Whole Wheat Bagels

Now that I've got some time off from school, I'm crossing a few things off my baking checklist. One thing I've been jonesing to make for a while now are homemade bagels. Of course, I realize that making three batches of different flavored bagels in one sitting is excessive, which is exactly why I plan on breaking these up over three days. Another goal of mine on this break - stock up the freezer. I'm making double of what I normally would and putting the extra half in the freezer to bake up in the midst of my last semester of nursing school. Since I've been talking a lot lately about healthy eating I thought these would be a great place to start, so I included the nutrition info from King Arthur Flour's website as well.

If you've got a free day ahead of you and you want to have some fun in the kitchen then you might want to think about homemade bagels. I made whole wheat and will soon be making cinnamon raisin and everything bagels. Of course, you could just make one, but why not spend a little more time to make all three and have them ready in your freezer???

I included some step by step pictures, because when did that not help in learning how to bake something? The bagels taste amazing. They came out so much better than I expected. After you make these you won't want to go back to buying store bought again. I've written the recipe as I made it, which should yield perfect results with one reservation. I didn't weigh out my flours, but you should. White whole wheat flour tends to weigh more than regular, so using cup measurements will most likely add too much flour to your dough making it dry.

Whole Wheat Bagels

1 tbl active dry yeast
2 cups (16 ounces) water, warm (about 115 degrees)
1 tbl light brown sugar
1 tbl granulated sugar
1 tsp diastatic malt powder (totally optional flavor agent)
3 cups (12 3/4 ounces) unbleached bread flour
3 cups (12 3/4 ounces) white whole wheat flour
1 tbl salt


In the bowl of a stand mixer dissolve the yeast in the warm water. Add the sugars and the malt if using. Whisk in 1 cup of the bread flour and let the mixture sit for 10 minutes, to give the yeast a chance to get going.

Add all of the white whole wheat flour, mixing well on low speed with the paddle attachment. Add the salt, then the rest of the bread flour, mixing in a cup at a time, until the dough pulls away from the sides of the bowl.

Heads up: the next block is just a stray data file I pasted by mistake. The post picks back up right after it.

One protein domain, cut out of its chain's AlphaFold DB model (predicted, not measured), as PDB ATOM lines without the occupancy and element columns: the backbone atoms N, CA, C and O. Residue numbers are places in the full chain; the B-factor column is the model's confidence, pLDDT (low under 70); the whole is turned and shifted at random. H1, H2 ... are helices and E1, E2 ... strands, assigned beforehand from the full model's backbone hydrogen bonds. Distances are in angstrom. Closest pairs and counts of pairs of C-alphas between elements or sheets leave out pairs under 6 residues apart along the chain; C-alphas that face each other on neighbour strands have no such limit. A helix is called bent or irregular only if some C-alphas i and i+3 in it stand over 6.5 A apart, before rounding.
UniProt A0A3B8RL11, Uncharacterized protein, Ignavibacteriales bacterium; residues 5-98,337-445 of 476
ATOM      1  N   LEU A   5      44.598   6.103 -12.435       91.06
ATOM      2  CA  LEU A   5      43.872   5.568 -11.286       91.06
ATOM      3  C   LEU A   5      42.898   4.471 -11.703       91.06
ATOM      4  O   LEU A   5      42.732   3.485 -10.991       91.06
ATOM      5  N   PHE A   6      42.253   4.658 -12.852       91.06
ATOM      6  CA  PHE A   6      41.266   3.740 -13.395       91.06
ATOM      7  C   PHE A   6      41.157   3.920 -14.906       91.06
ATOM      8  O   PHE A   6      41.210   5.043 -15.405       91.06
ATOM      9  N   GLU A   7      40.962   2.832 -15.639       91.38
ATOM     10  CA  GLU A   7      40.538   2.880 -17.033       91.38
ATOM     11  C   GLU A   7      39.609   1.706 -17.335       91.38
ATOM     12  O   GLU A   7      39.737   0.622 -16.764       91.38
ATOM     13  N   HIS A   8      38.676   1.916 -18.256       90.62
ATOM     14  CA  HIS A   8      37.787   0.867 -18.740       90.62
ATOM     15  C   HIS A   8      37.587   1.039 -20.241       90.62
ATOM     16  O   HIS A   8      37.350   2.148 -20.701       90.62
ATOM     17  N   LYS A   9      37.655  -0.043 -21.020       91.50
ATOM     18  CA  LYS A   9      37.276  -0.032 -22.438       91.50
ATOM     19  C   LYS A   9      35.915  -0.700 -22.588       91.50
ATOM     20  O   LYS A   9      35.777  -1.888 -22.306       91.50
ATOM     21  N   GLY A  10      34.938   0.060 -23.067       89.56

At this point, switch to the dough hook. Knead on medium-low speed for 10 minutes or until it's smooth and satiny. As a result of the bread flour's higher protein, you'll want to knead it longer than you would dough made with all-purpose flour; make sure that the dough is really springy before you stop kneading it.

Cover the dough with a damp towel, and let it rest for 20 minutes.

Divide the dough into 14 pieces and roll each piece into a rope 8 to 9 inches long and 3/4 inch wide. Form each rope into a circle and join the ends, pressing well to seal. Place the bagels on a tray that's been dusted with cornmeal, cover them lightly with plastic wrap, and let them rise for 30 minutes. Secure the plastic wrap around the edges (you don't want the bagels to dry out), and place the pan in the refrigerator for 12 to 24 hours.

Remove the bagels from the refrigerator and let them rest at room temperature for 45 minutes. While they're resting, bring a large pot of water to a rolling boil, and preheat the oven to 450 degrees.

Place a few bagels at a time in the pot and cook for 1 to 1 1/2 minutes. Flip and boil for another 1 to 1 1/2 minutes.

Remove the bagels with a slotted spoon or flat strainer, and place them on a parchment-lined baking sheet.

Bake the bagels for 15 to 20 minutes, or until they're brown and their internal temperature registers 180°F on an instant-read thermometer. Remove the bagels from the oven, and cool them on racks.

Nutrition information per serving (1 bagel, 56g): 180 cal, 1g fat, 6g protein, 36g complex carbohydrates, 2g sugar, 4g dietary fiber, 460mg sodium, 133mg potassium, 2mg iron, 51mg calcium, 115mg phosphorus.

Source: Recipe adapted from King Arthurt Flour

6 Response to Whole Wheat Bagels

January 16, 2012 at 10:45 AM

They look perfect! I love making bagels homemade. I haven't in a long time though. Thanks for the inspiration.

January 16, 2012 at 12:06 PM

Wow, these look gorgeous! I had no idea you had to boil bagel dough! Wonderful recipe, and I love that they are whole wheat, too.

January 16, 2012 at 3:14 PM

These look amazing. I love bagels I totally have this issue with yeast and bread um it never turns out right lol. I would be in bagel heaven with some of yours. :)

January 17, 2012 at 1:16 PM

Those look perfect...beautifully round and chewy. I have to try them. More just to see if they work.

January 17, 2012 at 7:48 PM

I hope that you do try them. If you have any issues with the recipe let me know. Happy baking :)

January 17, 2012 at 7:50 PM

Kiri, boiling the bagels gives them their signature chewy exterior. A lot of store-bought bagels skip this step. Give these a try :)

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